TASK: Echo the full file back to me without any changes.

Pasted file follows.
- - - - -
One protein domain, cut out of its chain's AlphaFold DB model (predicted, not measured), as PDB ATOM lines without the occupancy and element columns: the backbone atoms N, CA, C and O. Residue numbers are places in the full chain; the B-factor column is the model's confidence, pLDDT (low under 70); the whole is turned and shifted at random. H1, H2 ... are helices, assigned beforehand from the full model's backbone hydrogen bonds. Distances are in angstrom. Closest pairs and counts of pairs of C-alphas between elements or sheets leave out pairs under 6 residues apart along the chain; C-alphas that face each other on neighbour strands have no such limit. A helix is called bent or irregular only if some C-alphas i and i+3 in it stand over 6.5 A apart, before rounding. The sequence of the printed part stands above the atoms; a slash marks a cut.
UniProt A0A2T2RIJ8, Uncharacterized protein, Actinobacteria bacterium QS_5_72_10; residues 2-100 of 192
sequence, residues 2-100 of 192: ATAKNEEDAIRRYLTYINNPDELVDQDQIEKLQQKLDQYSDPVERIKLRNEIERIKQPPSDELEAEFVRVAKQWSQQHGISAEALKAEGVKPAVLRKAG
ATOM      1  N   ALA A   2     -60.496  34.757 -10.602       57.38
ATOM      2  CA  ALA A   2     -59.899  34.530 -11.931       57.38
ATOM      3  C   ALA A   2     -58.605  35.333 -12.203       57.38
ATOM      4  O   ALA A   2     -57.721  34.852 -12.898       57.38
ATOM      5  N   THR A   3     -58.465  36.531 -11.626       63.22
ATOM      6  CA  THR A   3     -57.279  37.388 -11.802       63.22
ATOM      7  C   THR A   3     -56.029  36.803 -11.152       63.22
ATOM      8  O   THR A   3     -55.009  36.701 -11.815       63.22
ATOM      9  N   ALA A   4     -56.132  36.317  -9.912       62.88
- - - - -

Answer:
One protein domain, cut out of its chain's AlphaFold DB model (predicted, not measured), as PDB ATOM lines without the occupancy and element columns: the backbone atoms N, CA, C and O. Residue numbers are places in the full chain; the B-factor column is the model's confidence, pLDDT (low under 70); the whole is turned and shifted at random. H1, H2 ... are helices, assigned beforehand from the full model's backbone hydrogen bonds. Distances are in angstrom. Closest pairs and counts of pairs of C-alphas between elements or sheets leave out pairs under 6 residues apart along the chain; C-alphas that face each other on neighbour strands have no such limit. A helix is called bent or irregular only if some C-alphas i and i+3 in it stand over 6.5 A apart, before rounding. The sequence of the printed part stands above the atoms; a slash marks a cut.
UniProt A0A2T2RIJ8, Uncharacterized protein, Actinobacteria bacterium QS_5_72_10; residues 2-100 of 192
sequence, residues 2-100 of 192: ATAKNEEDAIRRYLTYINNPDELVDQDQIEKLQQKLDQYSDPVERIKLRNEIERIKQPPSDELEAEFVRVAKQWSQQHGISAEALKAEGVKPAVLRKAG
ATOM      1  N   ALA A   2     -60.496  34.757 -10.602       57.38
ATOM      2  CA  ALA A   2     -59.899  34.530 -11.931       57.38
ATOM      3  C   ALA A   2     -58.605  35.333 -12.203       57.38
ATOM      4  O   ALA A   2     -57.721  34.852 -12.898       57.38
ATOM      5  N   THR A   3     -58.465  36.531 -11.626       63.22
ATOM      6  CA  THR A   3     -57.279  37.388 -11.802       63.22
ATOM      7  C   THR A   3     -56.029  36.803 -11.152       63.22
ATOM      8  O   THR A   3     -55.009  36.701 -11.815       63.22
ATOM      9  N   ALA A   4     -56.132  36.317  -9.912       62.88